View this artwork by appointment, at Tate Britain's Prints and Drawings Rooms
- After Joseph Mallord William Turner 1775–1851
- Line engraving on paper
- Image: 394 x 615 mm
- Purchased 1986
T04789 Caligula's Palace and Bridge engr. E. Goodall, pub.1842
Line-engraving 396 × 616 (15 9/16 × 24 1/4) on India paper laid on wove paper 654 × 848 (25 3/4 × 33 3/8); plate-mark 540 × 712 (21 1/4 × 28 1/16)
Engraved inscriptions: ‘J.M.W. Turner. R.A. pinct.’ below image b.l., ‘Edwd. Goodall Sculpt.’ below image b.r., ‘LONDON: PUBLISHED JUNE 23RD LOO PLACE, FOR J.M.W. TURNER, R.A.’ below image at centre
Purchased (Grant-in-Aid) 1986
Prov: ...; N.W. Lott and H.J. Gerrish Ltd, from whom bt by Tate Gallery
Exh: Tate Gallery 1989–90 (87, repr.)
Lit: Frederick Goodall, Reminiscences, 1902, pp.50–1; Rawlinson II 1913, no.653, first published state; Andrew Wilton, Turner in his Time, 1987, p.225, fig.297; John Gage, J.M.W. Turner: A Wonderful Range of Mind, 1987, p.94; Lyles and Perkins 1989, no.87, repr.
Published as a single plate, 1842. Original oil painting: Tate Gallery, N00512 (Butlin and Joll 1984, no.337).
In March 1842 the publication by subscription of five large copper-plate engravings (Rawlinson II 1913, nos.652–6), one of which was ‘Caligula's Palace’, was advertised in the Art Union. This project may have been a revival of an earlier proposal, instigated in 1822 by the printsellers Hurst and Robinson, that had not materialised, although the choice of paintings to be engraved in the latter group was different. These five carefully chosen subjects were intended to be seen as worthy successors to the great prints of the eighteenth-century engravers such as William Woollett. The importance Turner attached to this project is demonstrated by the fact that he took the risk of publishing the prints at his own expense under the name of his agent Thomas Griffith, the first time he had done so since the Liber Studiorum. The prints were issued in a limited edition of 500 impressions, signed by the artist.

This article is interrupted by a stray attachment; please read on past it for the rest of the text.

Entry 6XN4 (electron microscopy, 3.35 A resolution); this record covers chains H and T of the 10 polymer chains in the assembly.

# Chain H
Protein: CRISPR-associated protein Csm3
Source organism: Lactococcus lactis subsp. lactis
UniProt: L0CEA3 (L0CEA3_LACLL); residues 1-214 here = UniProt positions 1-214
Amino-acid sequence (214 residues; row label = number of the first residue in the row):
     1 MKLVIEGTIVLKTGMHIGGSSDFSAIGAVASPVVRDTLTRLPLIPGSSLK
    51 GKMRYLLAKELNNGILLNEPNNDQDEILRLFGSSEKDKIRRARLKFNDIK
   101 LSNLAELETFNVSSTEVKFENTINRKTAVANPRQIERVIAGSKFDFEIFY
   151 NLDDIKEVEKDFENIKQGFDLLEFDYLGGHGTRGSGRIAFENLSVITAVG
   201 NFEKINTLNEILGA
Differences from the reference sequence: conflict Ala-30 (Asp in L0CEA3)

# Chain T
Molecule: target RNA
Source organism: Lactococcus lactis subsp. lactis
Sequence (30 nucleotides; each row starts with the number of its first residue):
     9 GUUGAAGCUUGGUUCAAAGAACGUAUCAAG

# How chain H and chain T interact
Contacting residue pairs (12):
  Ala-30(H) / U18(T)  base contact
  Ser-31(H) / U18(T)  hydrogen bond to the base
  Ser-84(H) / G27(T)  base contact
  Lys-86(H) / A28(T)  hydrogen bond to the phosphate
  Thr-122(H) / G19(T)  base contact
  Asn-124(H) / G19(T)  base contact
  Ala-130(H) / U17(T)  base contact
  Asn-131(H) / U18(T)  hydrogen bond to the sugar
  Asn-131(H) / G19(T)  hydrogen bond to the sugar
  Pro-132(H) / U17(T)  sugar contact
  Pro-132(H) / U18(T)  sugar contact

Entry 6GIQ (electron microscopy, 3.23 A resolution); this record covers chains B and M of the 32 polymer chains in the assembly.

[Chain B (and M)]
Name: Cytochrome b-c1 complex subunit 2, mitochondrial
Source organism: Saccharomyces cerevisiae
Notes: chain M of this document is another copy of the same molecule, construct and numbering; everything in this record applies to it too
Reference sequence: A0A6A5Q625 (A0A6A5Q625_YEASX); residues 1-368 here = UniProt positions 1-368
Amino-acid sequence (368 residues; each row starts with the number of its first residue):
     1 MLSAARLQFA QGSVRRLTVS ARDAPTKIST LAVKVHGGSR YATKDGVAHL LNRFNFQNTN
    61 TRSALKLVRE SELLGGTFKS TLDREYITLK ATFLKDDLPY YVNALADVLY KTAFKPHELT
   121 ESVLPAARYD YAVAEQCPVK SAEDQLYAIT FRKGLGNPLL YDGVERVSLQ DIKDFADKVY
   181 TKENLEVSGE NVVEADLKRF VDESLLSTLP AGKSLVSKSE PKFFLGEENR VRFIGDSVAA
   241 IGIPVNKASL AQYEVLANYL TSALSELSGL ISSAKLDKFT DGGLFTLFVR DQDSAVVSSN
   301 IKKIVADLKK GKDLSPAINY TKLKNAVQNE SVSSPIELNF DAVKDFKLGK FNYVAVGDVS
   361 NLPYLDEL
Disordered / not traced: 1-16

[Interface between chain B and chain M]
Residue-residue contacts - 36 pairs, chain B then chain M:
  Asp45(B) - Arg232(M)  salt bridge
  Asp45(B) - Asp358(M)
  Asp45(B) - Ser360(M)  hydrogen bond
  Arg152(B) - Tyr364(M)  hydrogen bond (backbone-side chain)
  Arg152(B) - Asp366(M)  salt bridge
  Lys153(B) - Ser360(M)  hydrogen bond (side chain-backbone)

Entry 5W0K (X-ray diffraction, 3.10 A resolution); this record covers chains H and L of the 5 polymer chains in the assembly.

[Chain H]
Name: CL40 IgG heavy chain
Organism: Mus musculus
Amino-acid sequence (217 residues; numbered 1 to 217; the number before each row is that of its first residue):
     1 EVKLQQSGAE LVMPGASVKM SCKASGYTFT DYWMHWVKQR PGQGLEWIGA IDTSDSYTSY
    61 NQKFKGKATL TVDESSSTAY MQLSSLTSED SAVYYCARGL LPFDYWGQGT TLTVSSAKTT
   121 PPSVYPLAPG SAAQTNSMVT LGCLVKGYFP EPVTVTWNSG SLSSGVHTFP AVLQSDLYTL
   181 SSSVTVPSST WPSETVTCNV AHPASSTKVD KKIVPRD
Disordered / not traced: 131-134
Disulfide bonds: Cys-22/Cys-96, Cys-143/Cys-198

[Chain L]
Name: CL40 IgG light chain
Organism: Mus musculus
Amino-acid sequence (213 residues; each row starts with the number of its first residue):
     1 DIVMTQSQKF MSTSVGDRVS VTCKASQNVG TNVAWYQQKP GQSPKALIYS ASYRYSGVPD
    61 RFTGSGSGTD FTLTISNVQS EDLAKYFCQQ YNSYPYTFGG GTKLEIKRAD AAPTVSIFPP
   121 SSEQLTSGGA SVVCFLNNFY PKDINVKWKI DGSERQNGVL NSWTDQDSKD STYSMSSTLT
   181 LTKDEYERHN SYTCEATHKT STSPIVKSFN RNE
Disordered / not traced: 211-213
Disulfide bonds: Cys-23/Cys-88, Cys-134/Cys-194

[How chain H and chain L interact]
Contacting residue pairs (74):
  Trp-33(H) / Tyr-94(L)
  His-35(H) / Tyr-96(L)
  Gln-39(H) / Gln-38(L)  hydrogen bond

Edward Goodall had been responsible for several of the large plates after Turner. This plate, on copper, must have occupied the engraver for many months for he was apparently paid the large sum of 700 guineas for his work. According to Frederick Goodall, the engraver's son, Turner and Goodall quarrelled over the ownership of the touched proofs (Goodall 1902, p.50); although the author records that these were claimed by Turner and eventually passed on his death to his next of kin, it is more probable that they were sold at Christie's in 1873–4, along with the rest of the engravings found in the artist's studio.
One or two interesting anecdotes are recorded concerning the execution of this plate. Rawlinson relates a version of the story recounted by Frederick Goodall (1902, p.50) of how Turner wished to add more figures to the design and, accordingly, painted them on the canvas, so that they could be engraved. Rawlinson records that the additional figures were added in watercolour but examination of the painting shows that this is not the case (see Butlin and Joll 1984, no.337). Another story, that may not necessarily relate to ‘Caligula's Palace’, is also included in the Reminiscences (1902, p.57) and describes Turner's attempt at explaining how to translate colour into black and white.
Tate Gallery: Illustrated Catalogue of Acquisitions 1986-88, London 1996